Thankful for DonorsChoose.org

Recently DonorsChoose.org had a special #FillEveryShelf day, where all projects for books were matched by donors.  Our school was wonderfully blessed by several donors, who gave toward our project, “Wild About Wimpy Kid Books.”  We have a complete set of these titles in the media center, but it is rare and very lucky for a student to find one waiting on the bookshelf to be checked out.  When I found out about this special match, I knew that my children needed more Diary of a Wimpy Kid titles in our library media center.  My students couldn’t wait to open the box to see what the donors had given.  They were shocked to find an entire set of this entertaining series, plus an extra copy of the first book.  During the box opening, the students had the opportunity to start reading one (or more) of the books and they helped me start the task of processing all of these books.  Each child stamped a book to help get them shelf ready.  We are so very thankful for our donors, Diary of a Wimpy Kid books, and DonorsChoose.org.

Our school has benefited greatly in the past from our partners at DonorsChoose.org and we greatly appreciate all they have done for us!  Because of this site, our school news show has lighting and a professional background.  The students’ science fair project boards at our school can have gorgeous letters cut out of vinyl with our Silhouette machine.  The kindergarten library section has forward-facing shelves that make selecting books a breeze.  A Lego Wall makes every child smile that comes into our media center through our front door.  We have been truly blessed with these special touches, which make our media center unique, thanks to our DonorsChoose.org community!

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Reflecting on Stations for Orientation

Planning for the station method of orientation for grades 3 through 5 took quite a bit of time, but for the most part I think the students enjoyed being able to move around to learn about the media center.  The planning was worth it!  Before starting the orientation, I had planned about 14 different stations, which was way too many for the students to visit during our short 35 minute time period.  Sadly, some of the stations had to be cut out of the orientation experience (the Lego Wall will have to be visited another day and time, which was a disappointment for some).  At first the movement from one station to another was chaotic, but by the very last orientation class we had the transitions down pat.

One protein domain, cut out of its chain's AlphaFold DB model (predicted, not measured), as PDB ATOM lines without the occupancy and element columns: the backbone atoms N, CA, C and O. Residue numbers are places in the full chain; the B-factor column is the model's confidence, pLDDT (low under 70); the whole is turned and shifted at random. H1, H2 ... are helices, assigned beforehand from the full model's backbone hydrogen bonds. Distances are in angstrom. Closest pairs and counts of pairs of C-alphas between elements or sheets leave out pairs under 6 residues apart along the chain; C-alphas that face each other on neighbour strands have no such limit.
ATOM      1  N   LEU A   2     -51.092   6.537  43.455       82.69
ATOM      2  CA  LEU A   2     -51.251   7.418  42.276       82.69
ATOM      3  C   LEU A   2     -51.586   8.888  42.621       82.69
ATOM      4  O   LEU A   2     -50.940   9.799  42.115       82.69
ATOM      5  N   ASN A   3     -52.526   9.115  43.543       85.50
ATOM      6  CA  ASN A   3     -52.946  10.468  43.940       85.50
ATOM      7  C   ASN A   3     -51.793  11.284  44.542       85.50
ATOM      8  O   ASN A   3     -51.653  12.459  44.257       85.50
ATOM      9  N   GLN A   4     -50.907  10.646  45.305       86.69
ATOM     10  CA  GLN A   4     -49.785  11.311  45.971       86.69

The stations that remained throughout the entire orientation process were 1. a video about Borrowing and Checking Out Books from the Media Center, 2. a video about Areas of the Media Center, 3. a video about Safari (our OPAC), Lexile.com, and Overdrive, 4. a library card decoration station, 5. an online survey about wants and needs in the media center, and 6. checking out books in the media center.  We had an optional bookmark decoration station with a basketball theme, which was phased out through the course of the orientations.  If the students were making really good choices and following media center expectations (Be Respectful, Be Responsible, and Be Safe), then I pulled out the iPad for the students to take a photo with the book they checked out in front of the READ backdrop for the “Photo Booth” station.  The kids really loved the photo booth!

Before beginning the station rotation, I randomly numbered off the students for groupings.  This worked well in most instances.  If I had to do this all over again, I would try to make the videos about the same length.  One of the videos was about 4 minutes long and that was almost too much; it didn’t hold the attention of the students.

As a result of the rotations, I have had a few students go to the computers to search for books independently, which is not something that has happened this early in the school year in years past.  If a student asks about where certain books are, I can pull up the Safari video and after watching they are ready to attempt searching for books on the computer and will only need a little bit of guidance to find what they desire.  I do not mind showing students where certain books are, but I want them to feel like they can find materials independently in our media center and in a public library setting.

Media Center Orientation

This school year I am trying something different for orientation.  In the past, I have made a video to show to the entire class at one time and then allowed the students to check out their library books afterward.  Last year, I showed the video and then had students visit stations (our Lego Wall, observing our media center frogs, and decorating their library cards).  At the end of last school year, I watched a webinar about using stations in the media center and I was truly inspired.